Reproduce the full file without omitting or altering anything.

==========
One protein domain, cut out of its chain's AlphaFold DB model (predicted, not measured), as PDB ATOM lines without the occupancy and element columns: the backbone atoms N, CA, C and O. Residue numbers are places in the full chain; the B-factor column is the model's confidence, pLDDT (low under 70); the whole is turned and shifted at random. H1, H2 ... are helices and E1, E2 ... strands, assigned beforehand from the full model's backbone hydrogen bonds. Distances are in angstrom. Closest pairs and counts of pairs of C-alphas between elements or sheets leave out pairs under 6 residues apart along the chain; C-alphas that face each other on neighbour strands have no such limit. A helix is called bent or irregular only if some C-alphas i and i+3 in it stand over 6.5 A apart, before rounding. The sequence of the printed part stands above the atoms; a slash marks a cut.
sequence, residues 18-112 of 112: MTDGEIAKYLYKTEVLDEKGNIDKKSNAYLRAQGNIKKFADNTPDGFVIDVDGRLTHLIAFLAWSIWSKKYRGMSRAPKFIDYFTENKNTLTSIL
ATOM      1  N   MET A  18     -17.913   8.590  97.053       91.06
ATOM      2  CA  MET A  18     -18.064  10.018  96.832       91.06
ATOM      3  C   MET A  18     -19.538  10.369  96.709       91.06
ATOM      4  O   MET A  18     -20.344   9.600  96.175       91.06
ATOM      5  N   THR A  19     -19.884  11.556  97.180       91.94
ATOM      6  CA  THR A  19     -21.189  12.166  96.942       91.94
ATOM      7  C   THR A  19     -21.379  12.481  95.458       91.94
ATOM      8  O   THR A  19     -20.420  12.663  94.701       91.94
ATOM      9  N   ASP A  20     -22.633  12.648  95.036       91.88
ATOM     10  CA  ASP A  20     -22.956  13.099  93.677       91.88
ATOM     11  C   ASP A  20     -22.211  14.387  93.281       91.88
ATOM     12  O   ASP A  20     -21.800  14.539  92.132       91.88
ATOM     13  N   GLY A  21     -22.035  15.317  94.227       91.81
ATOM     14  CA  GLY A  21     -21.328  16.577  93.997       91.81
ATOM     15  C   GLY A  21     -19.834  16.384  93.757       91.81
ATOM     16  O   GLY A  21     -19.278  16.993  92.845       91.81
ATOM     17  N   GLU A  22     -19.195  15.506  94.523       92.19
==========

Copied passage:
One protein domain, cut out of its chain's AlphaFold DB model (predicted, not measured), as PDB ATOM lines without the occupancy and element columns: the backbone atoms N, CA, C and O. Residue numbers are places in the full chain; the B-factor column is the model's confidence, pLDDT (low under 70); the whole is turned and shifted at random. H1, H2 ... are helices and E1, E2 ... strands, assigned beforehand from the full model's backbone hydrogen bonds. Distances are in angstrom. Closest pairs and counts of pairs of C-alphas between elements or sheets leave out pairs under 6 residues apart along the chain; C-alphas that face each other on neighbour strands have no such limit. A helix is called bent or irregular only if some C-alphas i and i+3 in it stand over 6.5 A apart, before rounding. The sequence of the printed part stands above the atoms; a slash marks a cut.
sequence, residues 18-112 of 112: MTDGEIAKYLYKTEVLDEKGNIDKKSNAYLRAQGNIKKFADNTPDGFVIDVDGRLTHLIAFLAWSIWSKKYRGMSRAPKFIDYFTENKNTLTSIL
ATOM      1  N   MET A  18     -17.913   8.590  97.053       91.06
ATOM      2  CA  MET A  18     -18.064  10.018  96.832       91.06
ATOM      3  C   MET A  18     -19.538  10.369  96.709       91.06
ATOM      4  O   MET A  18     -20.344   9.600  96.175       91.06
ATOM      5  N   THR A  19     -19.884  11.556  97.180       91.94
ATOM      6  CA  THR A  19     -21.189  12.166  96.942       91.94
ATOM      7  C   THR A  19     -21.379  12.481  95.458       91.94
ATOM      8  O   THR A  19     -20.420  12.663  94.701       91.94
ATOM      9  N   ASP A  20     -22.633  12.648  95.036       91.88
ATOM     10  CA  ASP A  20     -22.956  13.099  93.677       91.88
ATOM     11  C   ASP A  20     -22.211  14.387  93.281       91.88
ATOM     12  O   ASP A  20     -21.800  14.539  92.132       91.88
ATOM     13  N   GLY A  21     -22.035  15.317  94.227       91.81
ATOM     14  CA  GLY A  21     -21.328  16.577  93.997       91.81
ATOM     15  C   GLY A  21     -19.834  16.384  93.757       91.81
ATOM     16  O   GLY A  21     -19.278  16.993  92.845       91.81
ATOM     17  N   GLU A  22     -19.195  15.506  94.523       92.19